3. A Pivot in Monetary Policy: For years a zero interest rate policy in the U.S. has served to repair the domestic economy as it came out of the Great Recession in 2007-09. Unfortunately it has had second order consequences like pulling forward economic growth – already seen in Peak Housing and Peak Autos. Artificially low rates have served to protect many corporations who have been temporarily resuscitated. Some of those should not have been permitted to survive – and they won’t in the next recession. This served with liberal loan terms (“covenant lite”) could produce a surprisingly steep economic downturn compared to consensus expectations.
4. Economic Growth and Profit Estimates Are Substantially Too High: With U.S. Real GDP forecast to fall back into the +1% to +2% range in 2019’s first half and turning negative in the second half, the contraction in valuations (so apparent thus far in 2018) may continue in 2019. (See my 15 Surprises for 2019). Over there, matters are worse. England has never been more divided (Brexit), Italy (one of the largest economies in the EU) is on the economic deathbed, Deutsche Bank (DB) (and its monstrous derivative book, poor loan quality and systemic money laundering) is the most dangerous financial institution in the world and two of Europe’s most important leaders (Merkel and Macron) are so unpopular that both may be on the way out.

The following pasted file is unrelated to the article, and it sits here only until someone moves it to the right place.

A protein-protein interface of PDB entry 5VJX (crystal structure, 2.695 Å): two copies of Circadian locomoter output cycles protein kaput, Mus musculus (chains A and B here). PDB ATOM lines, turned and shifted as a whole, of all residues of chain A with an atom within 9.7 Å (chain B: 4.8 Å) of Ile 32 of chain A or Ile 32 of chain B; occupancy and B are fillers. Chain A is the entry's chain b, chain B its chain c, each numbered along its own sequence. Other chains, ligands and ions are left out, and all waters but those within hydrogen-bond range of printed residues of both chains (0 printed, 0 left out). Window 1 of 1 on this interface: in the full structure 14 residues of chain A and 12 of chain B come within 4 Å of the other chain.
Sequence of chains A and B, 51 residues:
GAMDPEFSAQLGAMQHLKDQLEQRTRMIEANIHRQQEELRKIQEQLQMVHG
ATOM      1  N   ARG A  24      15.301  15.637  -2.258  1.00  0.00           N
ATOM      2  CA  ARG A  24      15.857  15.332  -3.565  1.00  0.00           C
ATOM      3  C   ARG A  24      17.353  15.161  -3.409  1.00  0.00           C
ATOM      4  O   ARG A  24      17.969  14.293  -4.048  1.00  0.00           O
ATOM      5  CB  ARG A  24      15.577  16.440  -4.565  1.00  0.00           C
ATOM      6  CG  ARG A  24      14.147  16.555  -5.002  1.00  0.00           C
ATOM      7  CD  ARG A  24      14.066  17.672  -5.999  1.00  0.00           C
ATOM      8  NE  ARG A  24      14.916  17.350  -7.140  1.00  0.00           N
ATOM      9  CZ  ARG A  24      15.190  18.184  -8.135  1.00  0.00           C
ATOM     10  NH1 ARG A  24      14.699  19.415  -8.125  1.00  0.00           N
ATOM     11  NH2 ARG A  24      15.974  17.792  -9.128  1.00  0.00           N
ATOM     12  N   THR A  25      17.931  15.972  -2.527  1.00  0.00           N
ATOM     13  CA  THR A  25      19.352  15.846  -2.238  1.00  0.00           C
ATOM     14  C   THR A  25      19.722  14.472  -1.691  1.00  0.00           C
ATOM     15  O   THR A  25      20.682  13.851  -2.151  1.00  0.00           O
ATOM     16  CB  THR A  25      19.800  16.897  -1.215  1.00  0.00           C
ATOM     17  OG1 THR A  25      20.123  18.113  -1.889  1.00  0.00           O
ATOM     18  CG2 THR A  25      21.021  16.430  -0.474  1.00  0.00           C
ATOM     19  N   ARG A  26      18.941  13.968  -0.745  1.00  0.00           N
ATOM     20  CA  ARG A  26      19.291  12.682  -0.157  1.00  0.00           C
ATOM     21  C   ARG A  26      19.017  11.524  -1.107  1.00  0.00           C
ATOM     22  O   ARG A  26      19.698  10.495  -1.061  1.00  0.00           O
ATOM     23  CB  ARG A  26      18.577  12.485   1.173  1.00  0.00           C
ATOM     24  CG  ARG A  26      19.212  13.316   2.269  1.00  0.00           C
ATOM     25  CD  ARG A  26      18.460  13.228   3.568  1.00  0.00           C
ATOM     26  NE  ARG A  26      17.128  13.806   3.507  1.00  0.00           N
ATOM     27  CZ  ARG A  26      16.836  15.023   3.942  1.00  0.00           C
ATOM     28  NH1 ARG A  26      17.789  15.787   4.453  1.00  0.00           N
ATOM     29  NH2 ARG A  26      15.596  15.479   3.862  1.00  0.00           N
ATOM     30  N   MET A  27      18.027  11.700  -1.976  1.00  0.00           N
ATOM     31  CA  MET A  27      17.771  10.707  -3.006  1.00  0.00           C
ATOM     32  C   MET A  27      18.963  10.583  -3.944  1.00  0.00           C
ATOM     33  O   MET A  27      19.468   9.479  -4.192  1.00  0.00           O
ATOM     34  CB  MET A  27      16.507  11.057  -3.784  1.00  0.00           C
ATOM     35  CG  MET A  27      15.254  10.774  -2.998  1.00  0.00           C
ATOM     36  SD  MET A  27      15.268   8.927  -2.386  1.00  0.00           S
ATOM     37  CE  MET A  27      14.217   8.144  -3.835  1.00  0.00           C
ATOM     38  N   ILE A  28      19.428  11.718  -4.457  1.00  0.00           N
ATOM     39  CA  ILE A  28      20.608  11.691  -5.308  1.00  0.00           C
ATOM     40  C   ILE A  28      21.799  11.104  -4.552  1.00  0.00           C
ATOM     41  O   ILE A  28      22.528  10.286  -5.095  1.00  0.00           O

5. The Chinese Challenge to U.S. Hegemony Is a Battle For the Next Century – It Will Likely Be Long Lasting, Disruptive to Current Supply Chains and Costly to Profits: We have likely started a lengthy ‘Cold War in Trade’ with China – a time frame measured in years not (three) months.
6. The Apple Complex (its suppliers) Have Been Upended by a Maturing High-End Smart Phone and Weakening iPhone Market and The Social Media Space is Under Increased and Costly Regulatory Scrutiny: These factors have a broad impact on the market leading technology stocks and for the market as a whole. Moreover, over the last decade technological progress has outpaced regulatory supervision – but this is now being reversed as the social media companies now face the existential threat of rising regulations. The costly imposition of regulatory oversight is something I have been writing about for over a year.
7. An Avalanche of Debt: The private and public sector are levered more than any time in history as, rather than addressing the flaws in our system, we tried to solve the last debt crisis with trillions of dollars of more debt. It is the existence of this mountain of debt that has delivered a fragile economic recovery despite a 2 1/4% Federal Funds rate. Given this, a rate hike of only 25 basis points today has about the same impact of 75 basis points a decade ago. As such that accumulated debt loads are vulnerable to a weakening economy and/or rising interest rates (there have been eight rate hikes since the 2016 election.